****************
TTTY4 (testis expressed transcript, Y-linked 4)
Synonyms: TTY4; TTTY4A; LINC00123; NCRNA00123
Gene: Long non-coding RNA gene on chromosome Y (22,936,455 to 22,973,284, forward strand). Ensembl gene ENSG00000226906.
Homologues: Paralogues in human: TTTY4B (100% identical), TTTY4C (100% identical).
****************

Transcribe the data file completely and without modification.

TTTY4 (testis expressed transcript, Y-linked 4)
Synonyms: TTY4; TTTY4A; LINC00123; NCRNA00123
Gene: Long non-coding RNA gene on chromosome Y (22,936,455 to 22,973,284, forward strand). Ensembl gene ENSG00000226906.
Homologues: Paralogues in human: TTTY4B (100% identical), TTTY4C (100% identical).